As It Happens

Why Merriam-Webster says it's OK to end a sentence in a preposition

In a post on Instagram last week, Merriam-Webster has found itself dividing commenters by asserting that it is permissible for a sentence to end in a preposition. Peter Sokolowski from Merriam-Webster weighs in to the debate.

Dictionary editor says it's 'perfectly organic and natural,' and linguists agree

The page of a Dictionary, with its definition.
The dictionary publisher Merriam-Webster says it's OK to end a sentence with a preposition. (FabrikaSimf/Shutterstock)

Dictionary publisher Merriam-Webster found itself in hot water recently after weighing in on an age-old grammatical debate.

In an Instagram post, Merriam-Webster said it is "permissible" for people speaking English to end sentences with prepositions, and there is "no reason" to assume this is wrong.

The assertion seemed to touch a nerve with the dictionary's followers, leaving many divided on the issue in the comments section.

For a lot of people, ending a sentence with a preposition — connecting words such as "to," "with" or "of" — seems grammatically improper. But Merriam-Webster editor Peter Sokolowski says using prepositions this way is part and parcel of using the English language. 

"It's organic and it's natural," Sokolowski told As It Happens host Nil Köksal. "There are phrases such as, 'This is the first radio show I ever heard of,' or, 'A friend I went to college with,' or 'What is it made out of?' ....Those are perfectly organic and natural ways to pose those questions."

When we describe English as it is natural and organic, this is part of the language.- Peter Sokolowski, Merriam-Webster editor

Sokolowski admits that there are times when ending a sentence with a preposition — while not technically incorrect — may seem jarring.

"Context always matters," he said. "It's true that because this is one of those superstitions or myths or bugaboos that people have, that if it draws attention to your writing in a way that distracts from your message, then maybe you would avoid it."

But, if this supposed grammatical rule is a superstition, then where did it come from?

Sokolowski says it dates back to the 1500s and 1600s, when Latin was considered "the highest standard" of language.

"There was an effort to emulate the elegance of expression of Latin.... that's why these so-called rules have been perpetuated through the centuries," he said. 

"It wasn't until really the 20th century that we had a real science of linguistics that analyzed the language and said, 'You know, when we describe English as it is, natural and organic, this is part of the language.'"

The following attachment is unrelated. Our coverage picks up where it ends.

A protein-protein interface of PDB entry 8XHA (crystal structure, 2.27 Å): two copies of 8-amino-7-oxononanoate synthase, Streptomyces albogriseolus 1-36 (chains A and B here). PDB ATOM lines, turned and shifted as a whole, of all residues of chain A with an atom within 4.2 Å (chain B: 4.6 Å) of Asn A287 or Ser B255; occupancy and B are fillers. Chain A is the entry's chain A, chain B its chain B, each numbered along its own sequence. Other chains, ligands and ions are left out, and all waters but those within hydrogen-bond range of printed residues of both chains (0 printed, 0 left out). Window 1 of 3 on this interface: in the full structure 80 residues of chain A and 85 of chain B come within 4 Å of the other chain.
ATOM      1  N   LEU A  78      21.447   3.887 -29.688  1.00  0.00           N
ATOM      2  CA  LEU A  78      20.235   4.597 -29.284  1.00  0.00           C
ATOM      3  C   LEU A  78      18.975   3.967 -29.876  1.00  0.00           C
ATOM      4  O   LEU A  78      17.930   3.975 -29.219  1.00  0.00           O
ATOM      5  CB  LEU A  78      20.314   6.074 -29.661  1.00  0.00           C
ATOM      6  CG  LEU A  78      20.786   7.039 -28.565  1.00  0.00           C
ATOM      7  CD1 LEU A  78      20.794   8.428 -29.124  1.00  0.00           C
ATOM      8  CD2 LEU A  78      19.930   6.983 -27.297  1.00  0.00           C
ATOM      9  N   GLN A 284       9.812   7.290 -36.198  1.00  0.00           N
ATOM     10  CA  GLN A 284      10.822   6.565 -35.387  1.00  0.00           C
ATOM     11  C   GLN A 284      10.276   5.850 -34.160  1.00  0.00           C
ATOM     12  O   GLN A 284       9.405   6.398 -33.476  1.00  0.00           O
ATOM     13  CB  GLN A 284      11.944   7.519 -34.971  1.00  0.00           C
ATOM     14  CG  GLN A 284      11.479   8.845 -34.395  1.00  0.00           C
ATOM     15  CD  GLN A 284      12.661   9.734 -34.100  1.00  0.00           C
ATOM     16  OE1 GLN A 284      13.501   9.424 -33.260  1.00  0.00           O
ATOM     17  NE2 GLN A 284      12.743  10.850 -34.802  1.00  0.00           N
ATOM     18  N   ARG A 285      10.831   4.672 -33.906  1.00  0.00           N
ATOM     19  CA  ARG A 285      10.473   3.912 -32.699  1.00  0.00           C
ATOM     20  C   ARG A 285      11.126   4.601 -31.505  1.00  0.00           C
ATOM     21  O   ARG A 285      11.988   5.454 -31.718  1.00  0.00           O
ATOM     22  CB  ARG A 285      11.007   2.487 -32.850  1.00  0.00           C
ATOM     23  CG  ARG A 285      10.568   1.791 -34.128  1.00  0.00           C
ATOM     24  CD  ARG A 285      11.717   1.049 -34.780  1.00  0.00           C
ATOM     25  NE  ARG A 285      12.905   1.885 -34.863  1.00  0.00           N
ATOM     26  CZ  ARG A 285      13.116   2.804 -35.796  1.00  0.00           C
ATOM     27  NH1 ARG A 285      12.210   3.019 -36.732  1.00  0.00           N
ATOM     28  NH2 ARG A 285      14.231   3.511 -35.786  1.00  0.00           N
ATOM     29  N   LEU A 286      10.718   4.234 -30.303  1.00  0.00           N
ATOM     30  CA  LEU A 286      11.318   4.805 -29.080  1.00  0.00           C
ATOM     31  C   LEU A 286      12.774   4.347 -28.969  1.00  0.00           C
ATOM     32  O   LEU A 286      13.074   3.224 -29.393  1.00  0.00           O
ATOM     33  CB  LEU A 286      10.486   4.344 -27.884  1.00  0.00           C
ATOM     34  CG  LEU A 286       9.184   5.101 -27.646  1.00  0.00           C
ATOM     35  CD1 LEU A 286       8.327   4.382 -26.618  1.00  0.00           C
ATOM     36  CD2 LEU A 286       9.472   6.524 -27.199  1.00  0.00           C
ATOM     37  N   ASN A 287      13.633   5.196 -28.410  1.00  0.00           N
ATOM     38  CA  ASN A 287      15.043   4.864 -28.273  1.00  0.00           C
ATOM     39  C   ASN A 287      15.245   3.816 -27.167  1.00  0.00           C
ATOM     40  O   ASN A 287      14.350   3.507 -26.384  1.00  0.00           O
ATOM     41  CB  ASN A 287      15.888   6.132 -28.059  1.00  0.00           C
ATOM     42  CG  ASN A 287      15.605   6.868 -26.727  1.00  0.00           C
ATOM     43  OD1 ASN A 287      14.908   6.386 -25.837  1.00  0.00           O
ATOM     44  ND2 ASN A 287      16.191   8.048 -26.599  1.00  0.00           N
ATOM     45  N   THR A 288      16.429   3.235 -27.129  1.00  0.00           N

A man wearing a black sweater and a tie looks into a camera lens. Behind him is a bookshelf stacked with books.
Peter Sokolowski is the editor at Merriam-Webster. (Submitted by Peter Sokolowski)


Dave Kush, a professor of linguistics at the University of Toronto, says the rule around ending sentences with prepositions is part of differentiating people according to culture and class. 

"I suspect that it's turned into an issue because it's a way of sorting people based on class or education," Kush said.

"There are people who want to be seen as literate and educated, and who like to police people's language ... It's in their business to convince people that they are the mavens or they are the keepers of the true educated language."

Kush says that, rather than dividing people, using prepositions at the end of sentences indicates commonality between different peoples.

"Actually English, and a few other Scandinavian languages, are some of the few languages that allow this phenomenon," he said.

"It's a nice little quirk that we share with the Scandinavian languages like Norwegian and Swedish and Danish and, in those languages, it's absolutely the norm."

Despite the spat, Sokolowski said that Merriam-Webster's active online presence fosters a community of eager language enthusiasts.

"[It] just means people love sharing information about language, history, etymology and pronunciation," he said. 

"So much unites language lovers."

Interview with Peter Sokolowski produced by Chris Trowbridge

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